Counselor Adopted As Infant Gives Her Perspective On 'Baby Veronica' Case

Friday, August 23rd 2013, 5:27 pm
By: News On 6

The families fighting over custody of Veronica Brown were last in court a week ago and are still waiting on a resolution.

A gag order was issued in the case, so no one's talking, but it is shining a spotlight on other adoptions.

It seems everyone on both sides of the issue say it's important to do what's best for little Veronica.

Sand Springs resident Rhonda Noonan's experience allows her to see the world through Veronica's eyes.

It was one week ago when Dusten Brown and Matt and Melanie Capobianco were in court in Cherokee County. The two families are fighting for custody of Dusten's daughter, Veronica.

8/19/2013 Related Story: Expert Says Cherokee Courts May Have Final Say In 'Baby Veronica' Case

A mediation agreement was filed, but no one is talking about what it says or if the families are working out custodial arrangements.

"At this point Veronica has been shuffled enough, in my opinion," Noonan said.

Noonan is a mental health counselor who's been tracking Veronica's case. She brings a unique perspective. You see, she was adopted as an infant and spent nearly all of her life tracking down her biological family.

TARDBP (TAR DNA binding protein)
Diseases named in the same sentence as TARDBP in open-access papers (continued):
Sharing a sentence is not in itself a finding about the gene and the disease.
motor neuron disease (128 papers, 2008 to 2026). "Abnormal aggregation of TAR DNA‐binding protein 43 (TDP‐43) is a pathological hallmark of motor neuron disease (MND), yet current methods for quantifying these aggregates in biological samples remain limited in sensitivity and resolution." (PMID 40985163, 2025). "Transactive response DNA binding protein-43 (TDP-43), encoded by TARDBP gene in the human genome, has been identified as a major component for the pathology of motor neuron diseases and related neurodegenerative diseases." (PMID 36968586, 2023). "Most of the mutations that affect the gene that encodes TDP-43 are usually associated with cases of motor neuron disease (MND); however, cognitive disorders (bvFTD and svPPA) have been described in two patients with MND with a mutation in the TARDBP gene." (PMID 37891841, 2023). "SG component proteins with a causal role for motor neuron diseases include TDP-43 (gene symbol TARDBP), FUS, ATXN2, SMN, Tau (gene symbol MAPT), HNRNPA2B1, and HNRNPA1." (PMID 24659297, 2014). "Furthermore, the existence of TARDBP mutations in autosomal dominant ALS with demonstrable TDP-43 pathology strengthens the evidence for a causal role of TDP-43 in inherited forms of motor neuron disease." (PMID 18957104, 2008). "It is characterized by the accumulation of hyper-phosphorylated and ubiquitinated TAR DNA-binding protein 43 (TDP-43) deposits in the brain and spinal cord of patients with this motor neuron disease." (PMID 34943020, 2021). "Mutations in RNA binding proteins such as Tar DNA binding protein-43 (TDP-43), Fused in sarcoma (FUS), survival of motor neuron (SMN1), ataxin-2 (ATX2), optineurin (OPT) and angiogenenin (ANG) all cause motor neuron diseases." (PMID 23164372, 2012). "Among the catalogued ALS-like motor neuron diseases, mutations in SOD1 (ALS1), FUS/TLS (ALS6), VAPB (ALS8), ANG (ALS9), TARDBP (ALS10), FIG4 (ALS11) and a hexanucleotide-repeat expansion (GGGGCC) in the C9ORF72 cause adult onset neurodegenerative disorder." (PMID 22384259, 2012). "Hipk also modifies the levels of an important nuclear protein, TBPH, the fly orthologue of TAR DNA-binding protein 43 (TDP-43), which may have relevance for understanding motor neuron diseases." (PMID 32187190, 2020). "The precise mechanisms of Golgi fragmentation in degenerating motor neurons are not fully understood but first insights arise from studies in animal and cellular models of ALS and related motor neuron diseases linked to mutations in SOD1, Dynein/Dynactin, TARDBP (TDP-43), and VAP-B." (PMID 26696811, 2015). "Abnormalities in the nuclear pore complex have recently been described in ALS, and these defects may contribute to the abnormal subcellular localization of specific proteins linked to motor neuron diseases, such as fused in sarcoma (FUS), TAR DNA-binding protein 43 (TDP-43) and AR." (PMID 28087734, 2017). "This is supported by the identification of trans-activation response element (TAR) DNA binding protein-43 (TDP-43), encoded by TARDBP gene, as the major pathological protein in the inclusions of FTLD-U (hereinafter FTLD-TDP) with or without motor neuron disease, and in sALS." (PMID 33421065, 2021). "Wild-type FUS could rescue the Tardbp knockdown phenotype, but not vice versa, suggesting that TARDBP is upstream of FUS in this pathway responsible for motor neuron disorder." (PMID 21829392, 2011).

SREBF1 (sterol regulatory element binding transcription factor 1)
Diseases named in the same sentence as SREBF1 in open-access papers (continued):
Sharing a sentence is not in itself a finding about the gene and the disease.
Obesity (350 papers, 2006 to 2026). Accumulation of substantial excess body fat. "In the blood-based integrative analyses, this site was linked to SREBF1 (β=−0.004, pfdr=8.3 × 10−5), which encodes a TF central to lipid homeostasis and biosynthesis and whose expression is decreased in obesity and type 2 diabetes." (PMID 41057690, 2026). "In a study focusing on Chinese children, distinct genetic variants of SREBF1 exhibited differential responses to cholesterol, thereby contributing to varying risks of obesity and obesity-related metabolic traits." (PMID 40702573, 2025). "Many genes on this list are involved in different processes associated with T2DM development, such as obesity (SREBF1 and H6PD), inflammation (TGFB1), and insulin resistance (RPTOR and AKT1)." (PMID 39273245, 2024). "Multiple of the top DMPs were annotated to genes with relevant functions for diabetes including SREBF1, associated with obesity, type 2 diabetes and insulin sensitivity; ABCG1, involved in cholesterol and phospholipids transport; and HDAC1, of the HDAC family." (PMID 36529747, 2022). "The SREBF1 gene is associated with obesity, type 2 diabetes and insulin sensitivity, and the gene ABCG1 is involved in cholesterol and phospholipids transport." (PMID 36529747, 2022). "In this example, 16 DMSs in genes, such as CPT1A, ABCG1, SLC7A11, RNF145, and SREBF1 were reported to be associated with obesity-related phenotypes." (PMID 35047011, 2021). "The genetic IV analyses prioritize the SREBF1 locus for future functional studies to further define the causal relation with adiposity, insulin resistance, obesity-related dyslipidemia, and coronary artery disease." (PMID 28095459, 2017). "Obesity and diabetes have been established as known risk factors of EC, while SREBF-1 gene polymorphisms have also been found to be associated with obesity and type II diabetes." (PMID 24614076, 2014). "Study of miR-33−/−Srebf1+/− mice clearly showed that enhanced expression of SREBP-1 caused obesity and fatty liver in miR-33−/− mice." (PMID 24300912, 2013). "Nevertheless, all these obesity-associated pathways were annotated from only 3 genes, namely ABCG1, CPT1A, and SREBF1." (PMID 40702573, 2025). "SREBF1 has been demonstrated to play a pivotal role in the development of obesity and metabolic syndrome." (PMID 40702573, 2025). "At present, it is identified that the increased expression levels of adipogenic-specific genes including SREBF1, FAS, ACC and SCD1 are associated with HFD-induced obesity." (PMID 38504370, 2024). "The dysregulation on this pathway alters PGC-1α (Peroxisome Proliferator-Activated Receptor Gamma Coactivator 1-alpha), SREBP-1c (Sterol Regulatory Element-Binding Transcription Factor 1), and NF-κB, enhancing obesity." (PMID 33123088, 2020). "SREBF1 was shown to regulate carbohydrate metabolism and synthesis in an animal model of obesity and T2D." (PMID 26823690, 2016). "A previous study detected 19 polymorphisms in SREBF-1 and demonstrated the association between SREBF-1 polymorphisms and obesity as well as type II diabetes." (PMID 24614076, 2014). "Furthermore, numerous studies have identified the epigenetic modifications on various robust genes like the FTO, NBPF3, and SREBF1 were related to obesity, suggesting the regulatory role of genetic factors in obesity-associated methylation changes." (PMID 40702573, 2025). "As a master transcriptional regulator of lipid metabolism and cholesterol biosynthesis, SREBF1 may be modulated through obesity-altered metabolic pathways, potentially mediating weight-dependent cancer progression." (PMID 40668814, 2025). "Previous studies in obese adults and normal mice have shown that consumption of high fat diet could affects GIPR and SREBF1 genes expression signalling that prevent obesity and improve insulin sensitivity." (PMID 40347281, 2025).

"People who have grown up knowing who they are, who their parents are, where they came from, there's no way they can wrap around what it's like to not know who you are," Noonan said.

She said she eventually learned she's a granddaughter to Winston Churchill, although no DNA tests have been performed.

Her mission now is fighting for the rights of those who are adopted.

It starts, she said, with being allowed access to an original birth certificate with the names of the biological parents.

"It's simply a civil and human right that everyone else in this country has, the right to know who you are, the right to your identity, your history, your culture," Noonan said.

8/19/2013 Related Story: Native American Protestors Rally At State Capitol In Support Of 'Baby Veronica'

Noonan is worried, if the Capobiancos get custody of Veronica, that the little girl's cultural and biological history will be lost. She said South Carolina needs to change its laws and put Veronica's birth parents on her birth certificate.

"I would hope that, in an evolved society, we would come to understand that it's not okay to shroud someone's history or hide their identity any longer," Noonan said.

There are a number of rallies planned this weekend in support of Dusten Brown. There's one Saturday at 7 p.m. at Sooner Park in Bartlesville. Another rally is scheduled in the afternoon at the state capitol in Columbia, South Carolina.